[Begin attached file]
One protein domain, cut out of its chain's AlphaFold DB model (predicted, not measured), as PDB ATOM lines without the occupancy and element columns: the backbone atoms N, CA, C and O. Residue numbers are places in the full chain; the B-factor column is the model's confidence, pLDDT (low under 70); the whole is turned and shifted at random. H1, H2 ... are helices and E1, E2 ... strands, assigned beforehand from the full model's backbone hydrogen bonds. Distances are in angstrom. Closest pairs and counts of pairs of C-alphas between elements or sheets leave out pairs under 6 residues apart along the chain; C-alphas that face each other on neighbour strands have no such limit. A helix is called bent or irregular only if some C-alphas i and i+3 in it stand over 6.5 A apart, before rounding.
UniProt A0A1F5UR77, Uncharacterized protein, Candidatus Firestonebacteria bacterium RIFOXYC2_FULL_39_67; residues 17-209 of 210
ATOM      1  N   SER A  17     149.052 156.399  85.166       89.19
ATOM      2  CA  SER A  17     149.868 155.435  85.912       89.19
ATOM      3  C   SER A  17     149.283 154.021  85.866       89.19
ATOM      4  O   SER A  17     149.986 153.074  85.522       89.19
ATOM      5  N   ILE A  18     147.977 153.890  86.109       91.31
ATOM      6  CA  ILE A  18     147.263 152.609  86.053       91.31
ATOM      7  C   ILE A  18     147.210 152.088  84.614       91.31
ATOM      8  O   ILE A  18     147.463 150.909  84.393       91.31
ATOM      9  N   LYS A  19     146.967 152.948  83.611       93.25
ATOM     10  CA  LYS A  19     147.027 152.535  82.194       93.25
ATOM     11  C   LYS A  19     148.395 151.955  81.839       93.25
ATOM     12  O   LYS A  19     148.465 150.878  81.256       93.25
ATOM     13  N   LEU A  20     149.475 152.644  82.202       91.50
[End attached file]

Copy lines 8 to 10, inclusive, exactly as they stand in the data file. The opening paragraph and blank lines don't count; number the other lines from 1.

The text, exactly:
ATOM      7  C   ILE A  18     147.210 152.088  84.614       91.31
ATOM      8  O   ILE A  18     147.463 150.909  84.393       91.31
ATOM      9  N   LYS A  19     146.967 152.948  83.611       93.25